Legend of Zelda BOTW Review
The Hero of Time Finally Returns
There are very few gaming moments that were as revolutionary and beautiful as standing in Hyrule Field for the first time in Ocarina of Time. Stepping out into the magical world of Hyrule, no longer pixelated or two dimensional, I couldn't help but just stand still for a moment. I stared out into an open field that for the first time I could entirely explore on my own. I looked up and saw Death Mountain towering over me, terrifying and yet begging to be climbed. I gazed into the vast depths of Lake Hylia with a sense of awe, just yearning to jump in and find out what awaited me at the bottom. For the first time, I could be the Hero of Time, and I could be him on my own terms. For the first time, I WAS the Hero.
It was these moments that changed gaming into an art form. It created a whole new way to tell a story, and paved the way for new genres. These moments were so ground breaking and unforgettable that any attempt to try and recreate them would surely fail. And for years it kind of did exactly that. I'm not saying that Nintendo didn't bring out great Zelda games. I mean, Majora's Mask was a step in the right direction, but the story didn't quite hit the mark that Ocarina of Time did. Windwaker was Nintendo's next attempt to try and recreate the story that everyone fell in love with so much. The beloved cell-shaded art style, care free and happy attitude, and ocean exploring were what made the game great; but they were also what made the game fall short. Then Twilight Princess was released. It went back to the darker roots of the franchise, and brought the series closer to the masterpiece it could have been. Using the new Wii controls the control scheme was new and invigorating, and Links relationship with his new friend Midna was beautiful and heart wrenching. But the world seemed bland, and didn't have the same sense of exploration the others had.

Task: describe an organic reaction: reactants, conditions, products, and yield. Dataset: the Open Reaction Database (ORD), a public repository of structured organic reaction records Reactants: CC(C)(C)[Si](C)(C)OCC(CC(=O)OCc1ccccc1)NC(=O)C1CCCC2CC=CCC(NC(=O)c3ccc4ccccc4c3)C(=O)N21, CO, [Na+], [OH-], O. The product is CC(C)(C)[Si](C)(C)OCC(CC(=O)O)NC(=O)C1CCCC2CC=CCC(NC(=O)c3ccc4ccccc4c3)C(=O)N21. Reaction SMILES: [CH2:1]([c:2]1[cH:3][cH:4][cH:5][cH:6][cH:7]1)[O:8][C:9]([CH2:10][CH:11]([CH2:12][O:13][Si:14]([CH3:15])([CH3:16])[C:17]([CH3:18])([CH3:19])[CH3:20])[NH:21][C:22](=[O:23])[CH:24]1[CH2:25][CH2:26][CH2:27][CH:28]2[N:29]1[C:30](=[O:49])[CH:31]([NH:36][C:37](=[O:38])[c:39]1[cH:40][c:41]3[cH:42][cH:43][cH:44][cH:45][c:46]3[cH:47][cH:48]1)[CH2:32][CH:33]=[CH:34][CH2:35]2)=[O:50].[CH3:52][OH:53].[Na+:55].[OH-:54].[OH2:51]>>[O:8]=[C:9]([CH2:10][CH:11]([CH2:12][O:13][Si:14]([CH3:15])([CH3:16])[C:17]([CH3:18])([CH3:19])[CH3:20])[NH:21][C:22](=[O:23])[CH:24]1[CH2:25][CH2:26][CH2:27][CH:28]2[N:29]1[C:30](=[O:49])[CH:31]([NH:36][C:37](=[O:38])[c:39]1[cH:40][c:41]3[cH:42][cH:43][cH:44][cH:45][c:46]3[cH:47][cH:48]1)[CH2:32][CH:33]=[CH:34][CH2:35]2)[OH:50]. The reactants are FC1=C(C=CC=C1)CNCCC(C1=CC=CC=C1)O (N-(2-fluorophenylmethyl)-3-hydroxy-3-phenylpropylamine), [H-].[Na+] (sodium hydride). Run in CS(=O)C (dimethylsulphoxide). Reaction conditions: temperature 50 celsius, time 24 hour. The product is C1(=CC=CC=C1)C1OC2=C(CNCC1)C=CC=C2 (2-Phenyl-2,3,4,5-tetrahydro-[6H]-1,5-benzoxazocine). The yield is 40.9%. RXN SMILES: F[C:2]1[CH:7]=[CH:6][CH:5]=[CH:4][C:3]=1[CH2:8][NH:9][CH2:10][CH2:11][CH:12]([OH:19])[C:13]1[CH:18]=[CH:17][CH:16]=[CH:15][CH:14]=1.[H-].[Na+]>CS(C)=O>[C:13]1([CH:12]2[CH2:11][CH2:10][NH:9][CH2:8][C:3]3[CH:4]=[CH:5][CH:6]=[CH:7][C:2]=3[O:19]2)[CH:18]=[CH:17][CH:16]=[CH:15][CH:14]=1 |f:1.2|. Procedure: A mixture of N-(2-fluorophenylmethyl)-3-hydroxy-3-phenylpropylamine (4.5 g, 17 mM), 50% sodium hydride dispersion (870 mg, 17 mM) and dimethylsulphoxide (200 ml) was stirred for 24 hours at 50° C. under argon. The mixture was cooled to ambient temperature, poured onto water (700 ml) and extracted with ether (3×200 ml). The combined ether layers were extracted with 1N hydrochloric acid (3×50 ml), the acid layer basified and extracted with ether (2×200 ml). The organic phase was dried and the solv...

Nintendo kept pouring out new games, that while decent in their own way, never lived up to the greatness that was Ocarina of Time. What would make Breath of the Wild any different? Keeping up to date on videos, and gameplay trailers, I became apart of the hype along with everyone else. Although I was excited, I expected the same slight disappointment that followed all the other releases. I picked up the Nintendo Switch and my copy of Breath of the Wild from my local GameStop at an early release, got home, set up the Switch and loaded up Breath of the Wild with excitement. I walked out into Hyrule Field, and just stood still for a moment. From the very first step I took into the light, not only was I the Hero of Time, I was 6 years old again.